If the new right fielder happened to be Carlos Beltran, and if Beltran gave the Phillies the same production he gave the Cardinals last year (311 TB* and 203 TOB in 600 PA) and the Phillies got the same production out of their right fielders' remaining 54 plate appearances (24 TB* and 16 TOB). That would leave them at +40 TB* and +20 TOB over last year at right field and a combined improvement of +147 TB* and +86 TOB with Howard and Ruiz.

So we can roughly project that the addition of Beltran (assuming production on par with last year) and the specified improvements of Carlos Ruiz and Ryan Howard would leave the Phillies with a league average offense, assuming all other variables on the roster remain unchanged. But they would still be -17 in TB* from where the Pirates were this year and -65 from the Cardinals, plus -3 in TOB from league average and -123 from the Cardinals. And that's with the two big assumptions that Ruiz and Howard will give you what they gave you in 2011.

Could it work? Sure. But would you bet on it working? Or would you rather try to add some more TB* and TOB? We already did it at first base and catcher, where the aforementioned improvements by Carlos Ruiz and Ryan Howard would trump any available on the free agent market. We can't realistically do it at second base or left field, where Chase Utley and Dom Brown are coming off pretty darn good seasons. I don't think we can realistically do it at third base, because Cody Asche is an unknown at this point. Like Asche, Jimmy Rollins is a huge wild card. If you are comfortable betting on a bounce back year from him, that's fine. But if I was a general manager, I would be all about risk minimization at this time of year. And one way to guard against struggles by Asche or Rollins, or something less than the aforementioned improvements out of Howard or Ruiz, or a sophomore slump by Dom Brown, or an injury to Chase Utley (or to anybody, for that matter) is to add more offense at another position. And the only position where they can realistically add more offense, given their current personnel and the personnel available on the free agent market, is center field.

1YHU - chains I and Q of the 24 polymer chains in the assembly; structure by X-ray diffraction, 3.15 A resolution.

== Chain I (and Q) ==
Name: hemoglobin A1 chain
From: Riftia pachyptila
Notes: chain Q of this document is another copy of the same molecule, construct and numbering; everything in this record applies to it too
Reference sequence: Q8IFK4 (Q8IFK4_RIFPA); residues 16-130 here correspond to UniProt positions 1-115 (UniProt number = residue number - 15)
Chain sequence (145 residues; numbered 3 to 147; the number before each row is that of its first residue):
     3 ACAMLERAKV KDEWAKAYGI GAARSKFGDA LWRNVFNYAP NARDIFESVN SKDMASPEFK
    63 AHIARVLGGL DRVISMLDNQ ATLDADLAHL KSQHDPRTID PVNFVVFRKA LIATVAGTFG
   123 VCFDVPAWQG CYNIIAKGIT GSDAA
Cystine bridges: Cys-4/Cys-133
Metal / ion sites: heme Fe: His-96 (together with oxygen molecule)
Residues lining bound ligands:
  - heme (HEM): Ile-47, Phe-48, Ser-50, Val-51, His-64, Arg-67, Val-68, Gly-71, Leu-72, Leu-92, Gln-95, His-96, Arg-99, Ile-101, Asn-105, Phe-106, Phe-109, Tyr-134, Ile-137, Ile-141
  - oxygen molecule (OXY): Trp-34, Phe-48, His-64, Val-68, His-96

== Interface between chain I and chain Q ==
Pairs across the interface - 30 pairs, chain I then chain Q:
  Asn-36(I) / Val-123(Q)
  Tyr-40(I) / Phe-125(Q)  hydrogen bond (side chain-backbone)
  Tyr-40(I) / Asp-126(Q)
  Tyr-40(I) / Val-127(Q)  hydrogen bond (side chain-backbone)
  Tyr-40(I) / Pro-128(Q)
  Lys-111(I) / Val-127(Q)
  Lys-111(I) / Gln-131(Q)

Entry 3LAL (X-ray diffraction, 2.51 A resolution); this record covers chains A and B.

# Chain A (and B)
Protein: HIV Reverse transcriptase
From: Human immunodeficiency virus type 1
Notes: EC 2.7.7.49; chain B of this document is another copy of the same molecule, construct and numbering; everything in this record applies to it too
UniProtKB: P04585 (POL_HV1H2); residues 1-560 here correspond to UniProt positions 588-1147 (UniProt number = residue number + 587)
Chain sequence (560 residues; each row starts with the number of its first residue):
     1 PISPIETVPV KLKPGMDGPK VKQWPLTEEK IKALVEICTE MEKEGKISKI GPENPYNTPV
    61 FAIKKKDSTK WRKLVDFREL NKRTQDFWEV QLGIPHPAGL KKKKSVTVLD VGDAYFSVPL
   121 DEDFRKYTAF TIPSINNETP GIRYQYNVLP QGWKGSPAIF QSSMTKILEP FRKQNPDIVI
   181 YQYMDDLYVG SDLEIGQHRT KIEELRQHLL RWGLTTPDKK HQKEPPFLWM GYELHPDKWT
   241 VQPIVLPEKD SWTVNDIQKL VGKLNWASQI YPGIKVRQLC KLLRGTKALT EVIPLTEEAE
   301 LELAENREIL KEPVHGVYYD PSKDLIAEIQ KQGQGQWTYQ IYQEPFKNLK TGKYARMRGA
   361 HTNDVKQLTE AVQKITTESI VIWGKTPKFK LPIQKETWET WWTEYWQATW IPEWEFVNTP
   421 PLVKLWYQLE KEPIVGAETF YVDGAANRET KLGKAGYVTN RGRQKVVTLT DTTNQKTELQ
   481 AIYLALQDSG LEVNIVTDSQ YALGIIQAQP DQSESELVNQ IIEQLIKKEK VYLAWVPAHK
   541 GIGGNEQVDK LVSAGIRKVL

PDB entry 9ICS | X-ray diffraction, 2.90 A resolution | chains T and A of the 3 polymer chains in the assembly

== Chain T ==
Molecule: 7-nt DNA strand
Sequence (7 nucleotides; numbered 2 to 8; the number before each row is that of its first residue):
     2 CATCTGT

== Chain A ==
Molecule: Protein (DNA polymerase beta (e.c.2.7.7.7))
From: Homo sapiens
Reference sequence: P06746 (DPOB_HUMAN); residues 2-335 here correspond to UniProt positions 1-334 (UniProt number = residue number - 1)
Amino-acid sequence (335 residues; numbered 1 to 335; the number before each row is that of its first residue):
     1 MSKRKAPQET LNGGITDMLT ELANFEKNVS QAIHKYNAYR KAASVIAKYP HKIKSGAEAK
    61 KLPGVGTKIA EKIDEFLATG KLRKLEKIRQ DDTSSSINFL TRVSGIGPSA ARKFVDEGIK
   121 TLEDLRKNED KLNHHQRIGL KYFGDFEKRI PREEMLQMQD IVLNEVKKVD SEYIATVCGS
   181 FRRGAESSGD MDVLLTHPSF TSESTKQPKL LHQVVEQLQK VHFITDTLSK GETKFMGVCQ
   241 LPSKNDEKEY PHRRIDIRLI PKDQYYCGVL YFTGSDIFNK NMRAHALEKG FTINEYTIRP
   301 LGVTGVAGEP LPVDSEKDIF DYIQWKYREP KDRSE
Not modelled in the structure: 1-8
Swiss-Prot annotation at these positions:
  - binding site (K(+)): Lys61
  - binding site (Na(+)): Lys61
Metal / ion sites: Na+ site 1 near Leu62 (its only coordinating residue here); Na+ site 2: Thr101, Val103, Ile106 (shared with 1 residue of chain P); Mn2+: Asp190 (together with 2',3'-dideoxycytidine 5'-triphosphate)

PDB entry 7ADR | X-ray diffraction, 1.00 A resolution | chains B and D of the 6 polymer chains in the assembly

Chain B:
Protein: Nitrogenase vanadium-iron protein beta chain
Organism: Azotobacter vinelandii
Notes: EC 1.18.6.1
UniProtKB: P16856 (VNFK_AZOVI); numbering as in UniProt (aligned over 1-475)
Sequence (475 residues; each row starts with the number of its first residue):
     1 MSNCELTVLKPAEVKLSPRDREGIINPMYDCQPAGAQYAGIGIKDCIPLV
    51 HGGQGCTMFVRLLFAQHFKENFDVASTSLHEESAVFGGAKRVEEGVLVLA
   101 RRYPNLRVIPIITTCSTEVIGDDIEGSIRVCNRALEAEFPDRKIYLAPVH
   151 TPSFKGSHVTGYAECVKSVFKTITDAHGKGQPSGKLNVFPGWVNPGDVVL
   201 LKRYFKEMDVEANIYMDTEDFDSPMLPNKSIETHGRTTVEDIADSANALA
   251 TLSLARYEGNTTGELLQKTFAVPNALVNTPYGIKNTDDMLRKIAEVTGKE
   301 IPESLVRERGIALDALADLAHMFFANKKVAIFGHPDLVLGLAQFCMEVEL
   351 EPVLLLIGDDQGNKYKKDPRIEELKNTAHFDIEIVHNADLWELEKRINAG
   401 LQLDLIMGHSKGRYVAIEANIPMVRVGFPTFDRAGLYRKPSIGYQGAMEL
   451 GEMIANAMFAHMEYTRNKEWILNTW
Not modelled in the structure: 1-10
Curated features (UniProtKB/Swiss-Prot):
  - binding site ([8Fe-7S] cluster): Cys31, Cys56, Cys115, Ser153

One option is Curtis Granderson. Let's say both Granderson and Ben Revere got the 675 plate appearances that Phillies center fielders recorded last year. Let's say Revere produced at his 2013 level, the best of his career. And let's say that Granderson produced at his averages over his four seasons with the Yankees. Both players would reach base the same number of times, since their on base percentages in the given time periods were identical. But Granderson would accumulate +115 TB* over Revere in the same number of plate appearances. Same number of plate appearances, same number of times reaching base, with one player creating 115 more total bases. Why in the world would you not look to add that player? Revere would be a fine bench player, great depth, and a dangerous late-game pinch-runner. Both are left-handed hitters, so that cancels out.

Now, I would look at add a right-handed power bat in right field in addition to Granderson. And if it came down to either/or, I'd probably go with the right-handed power bat (depending on the specific player, of course). But the Phillies should be trying to do both. And if they can't do both, they should look at a lottery ticket like Chris Young, who at the very least would offer right handed power and center field depth on the bench.

Again, Revere is a fine player. But the Phillies' options for upgrading their offense are limited. And center field should certainly be on the table.

*For our purposes, I'm including walks and HBPs in total bases (worth one base each, obviously). Conventional TB is 1B*1+2B*2+3B*3+HR*4.